The last year has seen significant global challenges, including an unprecedented level of humanitarian need, rising inequality and exclusion, growing climate change impacts, and increasing threats to our shared security. Nevertheless, the international community has taken important steps in addressing these challenges by implementing the recent bold commitments to foster sustainable peace.
Edward B. Rackley
31 March 2017
Nigeria-origin radical Islamist group Boko Haram extended armed attacks into northern Cameroon in 2014 but was substantially beaten back by joint Cameroonian, Chadian and Nigerian armed forces in early 2015; thereafter, it has waged an asymmetric campaign of bombings, largely targeting civilians in urban areas.
by Outi Keranen
The 2011 Libyan intervention and the anarchy which ensued has highlighted an aspect of the responsibility to protect principle that has, to date, been overshadowed by the debates on the use of force; the responsibility to rebuild.
Ginny Hill and Baraa Shiban
9 November 2016
Research for this paper was conducted during June, July and August 2016.
Updates and amendments
David Curran and Paul D. Williams
26 May 2016
London, 24th July – A new report published today finds that despite Afghanistan being the most heavily drone-bombed country in the world, the reporting of air strikes is far less comprehensive than in other theatres.
New report: Drones in Pakistan relocating terrorists, not eliminating them
US drone strikes in the tribal areas of Pakistan have caused large numbers of terrorists to relocate to other areas of the country causing an increase in violence across Pakistan, finds a new report commissioned by the Remote Control project. Published today, the report follows the major attacks on Karachi International Airport last week that killed at least 34 people and comes days after the US resumed drone strikes in Pakistan following a five month pause.
The Syrian War is now in its fourth year and the indications are that the regime will survive and consolidate its position in 2014. This is radically different from early last year when many analysts thought it was under serious pressure, and it should be recalled that in mid-2011, a few months into the war, the prevailing view was that the regime would not last to the end of that year. The costs have been huge, with around 140,000 killed, twice that number injured and more than a third of the population displace, millions of them refugees in other countries.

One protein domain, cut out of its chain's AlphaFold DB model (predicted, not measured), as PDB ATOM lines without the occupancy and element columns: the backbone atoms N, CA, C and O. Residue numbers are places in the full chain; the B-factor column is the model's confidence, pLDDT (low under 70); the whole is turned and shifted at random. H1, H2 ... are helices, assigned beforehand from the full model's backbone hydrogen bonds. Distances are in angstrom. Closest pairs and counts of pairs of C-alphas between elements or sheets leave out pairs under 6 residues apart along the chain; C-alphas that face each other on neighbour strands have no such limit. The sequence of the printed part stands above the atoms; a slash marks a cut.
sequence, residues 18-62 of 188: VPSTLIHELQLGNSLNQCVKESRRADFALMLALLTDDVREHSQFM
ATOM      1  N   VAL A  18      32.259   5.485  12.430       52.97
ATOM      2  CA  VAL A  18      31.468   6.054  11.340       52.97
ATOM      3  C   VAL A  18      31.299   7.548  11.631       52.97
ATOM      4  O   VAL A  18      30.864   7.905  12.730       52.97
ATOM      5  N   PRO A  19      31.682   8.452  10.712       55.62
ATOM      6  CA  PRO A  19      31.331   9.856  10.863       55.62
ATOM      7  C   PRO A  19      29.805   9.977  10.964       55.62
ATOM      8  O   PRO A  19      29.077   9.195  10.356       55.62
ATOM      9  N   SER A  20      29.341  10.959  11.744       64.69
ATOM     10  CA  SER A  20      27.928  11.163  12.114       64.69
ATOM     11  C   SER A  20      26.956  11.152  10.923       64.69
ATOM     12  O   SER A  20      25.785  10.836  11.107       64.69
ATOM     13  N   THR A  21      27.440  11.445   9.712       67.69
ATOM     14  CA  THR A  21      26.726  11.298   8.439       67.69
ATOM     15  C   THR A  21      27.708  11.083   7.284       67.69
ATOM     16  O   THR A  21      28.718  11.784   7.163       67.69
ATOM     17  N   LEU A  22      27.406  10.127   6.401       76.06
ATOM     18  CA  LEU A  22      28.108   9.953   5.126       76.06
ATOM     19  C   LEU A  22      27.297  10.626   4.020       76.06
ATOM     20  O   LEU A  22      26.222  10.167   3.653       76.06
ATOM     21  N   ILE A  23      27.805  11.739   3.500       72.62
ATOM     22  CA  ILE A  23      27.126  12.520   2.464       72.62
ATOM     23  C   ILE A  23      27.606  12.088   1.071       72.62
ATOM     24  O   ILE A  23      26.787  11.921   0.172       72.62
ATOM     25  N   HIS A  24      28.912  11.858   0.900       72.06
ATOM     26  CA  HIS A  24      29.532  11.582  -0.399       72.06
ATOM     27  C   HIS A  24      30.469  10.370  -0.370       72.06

Jacob Beswick and Elizabeth Minor
This report from the Every Casualty programme explores the current state of casualty recording practice, and use of information about casualties, within the UN.
It concludes that when the UN systematically records the direct civilian casualties of violent conflict, and acts effectively on this information, this can help save civilian lives. However, casualty recording is not currently a widespread practice within the UN system.
Systematically Recording the Casualties of Armed Violence Can Help Save Lives
LONDON, 16 APRIL - Recording and analysing data on the casualties of conflict and armed violence can improve the protection of civilians and save lives. This is the conclusion of two reports released today by Action on Armed Violence (AOAV) and the Oxford Research Group (ORG).
The Central African Republic (CAR) has been unstable throughout its 53 years of independence. In 2013 it is experiencing an acute escalation of conflict across the country that has displaced at least 460,000 and risks mass atrocities as deadly violence divides communities.
The recent announcement that the so-called Geneva II conference would finally convene on 22 January 2014 is overdue but good news. What are the chances of it bringing peace? All wars end, sooner or later. With an interim deal signed on Iran’s nuclear programme, the great powers, Middle Eastern diplomats and the mediators of Geneva are returning their attention to ending the war in Syria. As figures released by Oxford Research Group (ORG) on 24 November reveal, at least 113,735 Syrians had been killed by August, one-in-ten of them children. No conflict is currently deadlier.
New report shows 11,420 children killed in Syrian conflict
London, 24 November 2013
Releasing new figures based on an analysis of 11,420 recorded child deaths in Syria, the Oxford Research Group (ORG) published a new report highlighting the major ways in which boys and girls across all age groups are being killed in the conflict.
The recent military intervention in Mali has highlighted the growing links between marginalisation and the potential for large-scale political violence in West Africa. Over the past year, we have been warning about the danger of thinking that what is a fundamentally political problem in Mali can be solved by military means.
The war in Syria is currently in a particularly complex phase with conflicting reports of rebel progress. Jihadist militias are growing in strength and capability, making it probable that they will have considerable influence and even power in a post-Assad Syria. At the same time, there are indications that elements supporting the Assad regime, including the Iranian government, recognise this and are planning for the aftermath with their own militias.
The war in Mali and the recent attack in Algeria are being seen as the start of a new phase of the war on terror across North and West Africa - an existential threat that could last decades. This is a dangerous simplification of a much more complex problem and risks becoming a self-fulfilling prophecy.